Very few designs really nailed the Vorthos audience, but just about every card hit Spike square on, and several had some bonus Johnny action in there. I want to talk a little bit more about the line between Spike and Johnny. And Melvin too.

If a card is hard to process, either because it just has too much text, or because what it really does is buried under the Magic-ese that makes it go, many players immediately tune it out. Spike and Johnny might not, but mostly because of their overlap with Melvin who actively enjoys making sense of things other can't. If a card is hard to justify putting in your deck, its Johnny who most wants to figure out when you would and make that happen. If a card is hard to play profitably, its Spike who most wants to eek the value out of it. It's not hard to see that a lot of cards qualify in two or three of these realms and can appeal to different kinds of players for different reasons. There's also a spectrum between hard-to-run and hard-to-play that I think is a big source of the fuzziness between Johnny and Spike. And, of course, after Johnny figures something crazy out, if it proves strong enough, Spike will happily learn it and use it.

Do you think I mis-analyzed anything there? Would you add or re-state anything?


  1. Some challenges are hard simply because of the mix of the art and restrictions. The restrictions said to make a card that plays mindgames, which is primarily the domain of blue and black. The art is appropriate for a white or green card.

    Making it harder is the fact that the subject of the art is clearly the relationship between these two individuals and their horses, and that's not a relationship Magic has really explored yet (though countless amateur designers have tried their hands at horses/mounts.)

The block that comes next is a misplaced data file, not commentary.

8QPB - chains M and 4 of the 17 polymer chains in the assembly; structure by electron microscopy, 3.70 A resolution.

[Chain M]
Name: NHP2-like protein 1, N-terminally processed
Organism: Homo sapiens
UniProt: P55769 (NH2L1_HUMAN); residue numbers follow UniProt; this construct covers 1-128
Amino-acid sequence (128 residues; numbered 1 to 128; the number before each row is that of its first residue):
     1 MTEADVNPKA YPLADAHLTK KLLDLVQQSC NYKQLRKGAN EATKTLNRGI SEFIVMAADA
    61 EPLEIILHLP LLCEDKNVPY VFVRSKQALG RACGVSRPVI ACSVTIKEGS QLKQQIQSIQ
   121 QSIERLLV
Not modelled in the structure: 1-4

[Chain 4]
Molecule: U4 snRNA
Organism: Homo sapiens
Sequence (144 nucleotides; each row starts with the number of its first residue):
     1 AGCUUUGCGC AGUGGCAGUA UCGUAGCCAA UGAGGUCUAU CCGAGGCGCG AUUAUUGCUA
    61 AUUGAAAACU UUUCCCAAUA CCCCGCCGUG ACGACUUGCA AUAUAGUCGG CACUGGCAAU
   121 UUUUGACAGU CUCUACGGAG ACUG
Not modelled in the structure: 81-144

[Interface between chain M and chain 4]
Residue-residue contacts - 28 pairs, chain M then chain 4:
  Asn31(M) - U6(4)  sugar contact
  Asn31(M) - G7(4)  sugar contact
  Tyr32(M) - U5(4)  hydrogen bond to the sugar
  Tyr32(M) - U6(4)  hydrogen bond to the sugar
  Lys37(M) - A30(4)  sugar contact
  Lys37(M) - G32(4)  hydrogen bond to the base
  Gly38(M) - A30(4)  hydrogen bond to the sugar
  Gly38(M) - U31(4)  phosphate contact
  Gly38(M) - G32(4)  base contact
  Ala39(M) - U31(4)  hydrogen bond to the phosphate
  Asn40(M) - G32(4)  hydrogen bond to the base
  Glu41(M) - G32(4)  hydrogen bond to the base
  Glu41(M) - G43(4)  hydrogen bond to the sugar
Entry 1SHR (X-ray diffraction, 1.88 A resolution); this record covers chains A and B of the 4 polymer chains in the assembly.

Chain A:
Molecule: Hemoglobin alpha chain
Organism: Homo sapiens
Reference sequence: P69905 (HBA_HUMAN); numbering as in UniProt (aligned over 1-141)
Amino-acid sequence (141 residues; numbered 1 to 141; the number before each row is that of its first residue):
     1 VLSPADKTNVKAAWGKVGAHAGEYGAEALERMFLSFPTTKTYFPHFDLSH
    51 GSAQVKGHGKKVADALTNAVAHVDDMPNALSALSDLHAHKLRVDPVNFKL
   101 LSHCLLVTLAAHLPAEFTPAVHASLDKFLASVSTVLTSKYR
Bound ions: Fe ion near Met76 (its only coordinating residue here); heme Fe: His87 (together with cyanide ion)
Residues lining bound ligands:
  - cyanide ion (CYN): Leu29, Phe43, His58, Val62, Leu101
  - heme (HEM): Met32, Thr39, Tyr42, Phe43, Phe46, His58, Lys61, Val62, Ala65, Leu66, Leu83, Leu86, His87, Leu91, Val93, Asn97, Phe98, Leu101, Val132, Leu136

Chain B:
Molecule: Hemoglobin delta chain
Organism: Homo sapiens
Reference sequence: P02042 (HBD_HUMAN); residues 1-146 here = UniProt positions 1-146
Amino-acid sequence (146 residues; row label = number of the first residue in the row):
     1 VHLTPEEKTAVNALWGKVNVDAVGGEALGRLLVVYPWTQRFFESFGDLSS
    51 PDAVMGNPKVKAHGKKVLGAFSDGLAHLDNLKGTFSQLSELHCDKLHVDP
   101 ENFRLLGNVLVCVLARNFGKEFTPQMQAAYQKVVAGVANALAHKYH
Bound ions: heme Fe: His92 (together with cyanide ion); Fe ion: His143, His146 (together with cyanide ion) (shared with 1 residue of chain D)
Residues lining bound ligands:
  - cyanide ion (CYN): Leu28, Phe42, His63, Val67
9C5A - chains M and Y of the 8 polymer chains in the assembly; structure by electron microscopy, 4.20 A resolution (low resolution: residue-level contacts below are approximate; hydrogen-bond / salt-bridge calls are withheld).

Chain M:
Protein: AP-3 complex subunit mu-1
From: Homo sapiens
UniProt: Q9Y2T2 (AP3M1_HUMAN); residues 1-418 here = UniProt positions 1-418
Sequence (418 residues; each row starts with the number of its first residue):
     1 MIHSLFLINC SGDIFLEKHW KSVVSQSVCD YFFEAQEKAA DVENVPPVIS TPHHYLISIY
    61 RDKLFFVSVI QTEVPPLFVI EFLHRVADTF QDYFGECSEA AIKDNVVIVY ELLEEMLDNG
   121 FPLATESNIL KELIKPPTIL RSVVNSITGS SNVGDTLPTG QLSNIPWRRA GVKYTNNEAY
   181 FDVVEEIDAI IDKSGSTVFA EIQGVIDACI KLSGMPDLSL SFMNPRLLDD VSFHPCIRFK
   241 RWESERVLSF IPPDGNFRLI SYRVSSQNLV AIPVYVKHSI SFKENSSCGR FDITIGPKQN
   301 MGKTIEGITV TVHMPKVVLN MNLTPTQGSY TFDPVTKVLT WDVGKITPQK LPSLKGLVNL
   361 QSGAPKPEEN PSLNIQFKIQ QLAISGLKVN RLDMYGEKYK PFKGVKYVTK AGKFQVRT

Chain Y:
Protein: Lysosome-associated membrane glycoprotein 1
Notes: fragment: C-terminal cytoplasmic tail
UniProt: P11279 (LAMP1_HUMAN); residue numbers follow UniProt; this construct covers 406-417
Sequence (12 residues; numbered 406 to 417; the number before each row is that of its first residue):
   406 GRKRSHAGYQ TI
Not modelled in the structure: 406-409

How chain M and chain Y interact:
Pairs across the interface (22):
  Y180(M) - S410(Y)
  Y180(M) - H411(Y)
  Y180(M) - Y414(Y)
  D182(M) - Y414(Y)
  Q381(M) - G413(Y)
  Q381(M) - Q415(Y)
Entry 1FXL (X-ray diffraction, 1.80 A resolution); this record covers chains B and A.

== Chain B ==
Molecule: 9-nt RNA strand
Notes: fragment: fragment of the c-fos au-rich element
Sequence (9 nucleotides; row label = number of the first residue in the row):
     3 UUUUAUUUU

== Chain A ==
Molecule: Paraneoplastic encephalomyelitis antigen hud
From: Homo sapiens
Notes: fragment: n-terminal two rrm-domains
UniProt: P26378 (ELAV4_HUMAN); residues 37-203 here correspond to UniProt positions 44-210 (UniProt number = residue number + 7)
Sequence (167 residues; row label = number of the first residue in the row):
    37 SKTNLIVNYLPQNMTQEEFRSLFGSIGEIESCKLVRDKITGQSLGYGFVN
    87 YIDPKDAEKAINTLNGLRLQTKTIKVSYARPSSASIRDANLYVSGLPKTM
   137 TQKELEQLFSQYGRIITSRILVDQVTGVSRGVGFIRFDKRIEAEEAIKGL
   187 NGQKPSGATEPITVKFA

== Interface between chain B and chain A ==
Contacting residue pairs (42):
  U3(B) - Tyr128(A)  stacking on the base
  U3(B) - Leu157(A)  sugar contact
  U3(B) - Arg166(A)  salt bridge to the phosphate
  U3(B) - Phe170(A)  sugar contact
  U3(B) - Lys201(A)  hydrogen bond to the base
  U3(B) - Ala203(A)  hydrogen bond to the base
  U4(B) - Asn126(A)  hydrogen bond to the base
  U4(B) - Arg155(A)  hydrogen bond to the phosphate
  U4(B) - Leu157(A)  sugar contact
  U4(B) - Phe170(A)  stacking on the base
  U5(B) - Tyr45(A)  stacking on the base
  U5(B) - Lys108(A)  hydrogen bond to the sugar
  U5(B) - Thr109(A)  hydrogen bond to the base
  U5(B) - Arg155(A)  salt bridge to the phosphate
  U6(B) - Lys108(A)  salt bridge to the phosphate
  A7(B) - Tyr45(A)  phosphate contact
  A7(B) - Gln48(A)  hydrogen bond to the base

The result is that none of the cards in this week's collection (mine included) feel like a cohesive whole, where the mechanics, art, and card name feel like a singular creative & mechanical work. A Horse of Another Color probably comes the closest, but is still a bit awkward because the card only fetches creatures of the same color.

    This isn't a complaint, by any means - just an observation.

    1. I completely agree. That's why the challenge wasn't to do both, but either, with both as a bonus. I want the bonus to be Hard.

  2. I think these mostly got wordy because so many involve a minigame. I didn't think that through beforehand, but I guess it was kind of implicit in the Gifts Ungiven example. Anyway, this is certainly an issue I run into often enough, I wonder how many people think it would be worthwhile to brainstorm ways to get to the heart of a piece of gameplay and trim it down as much as possible.

    1. Gift Horse, Last Minute Charge and—to some extent—Squire of the Open Pasture are all pretty succinct mini-games. I absolutely agree these kinds of cards lean heavily toward wordy, but it is possible to make them short.

      There were at least three submissions where I recommended cutting out a phrase or sentence that was entirely peripheral to the heart of the design. That's the easiest method to trim something down. The harder one is to forget the actual text and focus on the gameplay created, and see if you can loosely recreate that gameplay with new wording, which will often be shorter just based on odds.

    2. FWIW, you can't cut the sacrifice clause from Chosen Destiny (as you suggested) because then your opponent doesn't get a chance to Naturalize it in response to its trigger going off, which I kept in the design for power level concerns.

    3. Can't the Naturalize right before you lose the game?

    4. It's unclear. There are no cards right now that allow you to pay a cost to prevent losing the game.